The English physitian enlarged with three hundred, sixty, and nine medicines, made of English herbs that were not in any impre[ss]ion until this: the epistle will inform you how to know this impre[ss]ion from any other. Being an astrologo-physical discourse of the vulgar herbs of this nation: containing a compleat method of physick, whereby a man may preserve his body in health; or cure himself, being sick, for three pence charge, with such things only as grow in England, they being most fit for English bodies. Herein is also shewed these seven things, viz. 1 The way of making plaisters, oyntments, oyls, pultisses, syrups, decoctions, juleps, or waters, of al sorts of physical herbs ... 7 The way of mixing medicines according to cause and mixture of the disease, and part of the body afflicted. By Nich. Culpeper, Gent. student in physick and astrologie: living in Spittle-Fields.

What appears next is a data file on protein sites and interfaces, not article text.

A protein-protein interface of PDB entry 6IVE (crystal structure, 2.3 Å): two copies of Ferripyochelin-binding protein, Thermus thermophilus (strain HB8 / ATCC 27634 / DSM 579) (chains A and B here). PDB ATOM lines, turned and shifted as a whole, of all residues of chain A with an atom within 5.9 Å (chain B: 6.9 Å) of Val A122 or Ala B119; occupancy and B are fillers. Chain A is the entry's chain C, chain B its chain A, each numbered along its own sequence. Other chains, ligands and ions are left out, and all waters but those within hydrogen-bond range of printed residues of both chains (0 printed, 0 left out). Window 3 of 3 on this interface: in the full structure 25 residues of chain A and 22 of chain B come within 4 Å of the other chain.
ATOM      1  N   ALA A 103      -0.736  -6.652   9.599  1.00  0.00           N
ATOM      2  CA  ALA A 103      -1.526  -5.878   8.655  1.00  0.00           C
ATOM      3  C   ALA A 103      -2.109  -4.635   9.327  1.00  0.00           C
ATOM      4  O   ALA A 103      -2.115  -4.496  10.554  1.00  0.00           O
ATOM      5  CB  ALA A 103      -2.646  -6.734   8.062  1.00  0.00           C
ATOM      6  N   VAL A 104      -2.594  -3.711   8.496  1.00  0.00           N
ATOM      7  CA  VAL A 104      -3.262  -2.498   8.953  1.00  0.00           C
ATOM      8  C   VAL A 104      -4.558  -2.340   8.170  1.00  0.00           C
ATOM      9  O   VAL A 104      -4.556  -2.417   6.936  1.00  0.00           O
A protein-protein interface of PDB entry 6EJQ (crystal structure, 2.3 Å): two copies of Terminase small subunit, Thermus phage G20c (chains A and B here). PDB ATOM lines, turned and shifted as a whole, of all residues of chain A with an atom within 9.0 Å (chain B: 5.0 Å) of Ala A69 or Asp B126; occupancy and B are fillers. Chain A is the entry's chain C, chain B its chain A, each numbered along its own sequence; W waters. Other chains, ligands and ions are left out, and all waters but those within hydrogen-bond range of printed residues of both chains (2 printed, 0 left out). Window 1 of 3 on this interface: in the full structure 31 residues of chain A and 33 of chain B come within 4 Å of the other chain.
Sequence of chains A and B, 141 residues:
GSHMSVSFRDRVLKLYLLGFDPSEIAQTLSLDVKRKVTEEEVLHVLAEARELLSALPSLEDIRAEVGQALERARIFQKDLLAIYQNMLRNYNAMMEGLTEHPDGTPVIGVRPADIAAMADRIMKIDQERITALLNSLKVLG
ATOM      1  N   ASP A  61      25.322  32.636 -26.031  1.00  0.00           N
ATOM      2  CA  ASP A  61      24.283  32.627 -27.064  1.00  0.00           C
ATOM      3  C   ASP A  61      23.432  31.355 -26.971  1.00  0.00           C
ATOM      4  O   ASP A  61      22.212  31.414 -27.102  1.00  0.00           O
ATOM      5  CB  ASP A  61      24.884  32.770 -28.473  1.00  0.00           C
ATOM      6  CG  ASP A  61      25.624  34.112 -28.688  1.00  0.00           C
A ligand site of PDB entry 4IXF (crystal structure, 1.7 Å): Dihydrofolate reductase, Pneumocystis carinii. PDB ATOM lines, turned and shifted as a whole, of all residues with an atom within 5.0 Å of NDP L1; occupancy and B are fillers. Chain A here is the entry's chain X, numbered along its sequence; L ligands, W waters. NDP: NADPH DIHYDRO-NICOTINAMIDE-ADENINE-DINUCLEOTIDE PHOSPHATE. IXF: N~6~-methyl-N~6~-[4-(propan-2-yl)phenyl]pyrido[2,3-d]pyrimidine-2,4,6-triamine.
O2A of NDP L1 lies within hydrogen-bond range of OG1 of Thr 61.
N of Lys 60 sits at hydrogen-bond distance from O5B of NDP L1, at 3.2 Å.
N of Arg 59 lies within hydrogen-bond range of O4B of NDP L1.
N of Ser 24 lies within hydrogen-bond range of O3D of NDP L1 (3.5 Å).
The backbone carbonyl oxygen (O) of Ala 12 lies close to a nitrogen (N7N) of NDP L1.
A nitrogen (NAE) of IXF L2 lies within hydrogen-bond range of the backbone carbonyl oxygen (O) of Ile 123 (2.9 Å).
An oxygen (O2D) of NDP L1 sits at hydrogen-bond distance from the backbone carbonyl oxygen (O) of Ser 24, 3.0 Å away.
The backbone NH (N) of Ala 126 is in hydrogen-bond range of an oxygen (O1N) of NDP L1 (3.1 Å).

printed by Peter Cole in Leaden-Hall, and at the sign of the Printing-pre[ss] in Cornhil, neer the Royal Exchange,
|Series:||Early English books online.
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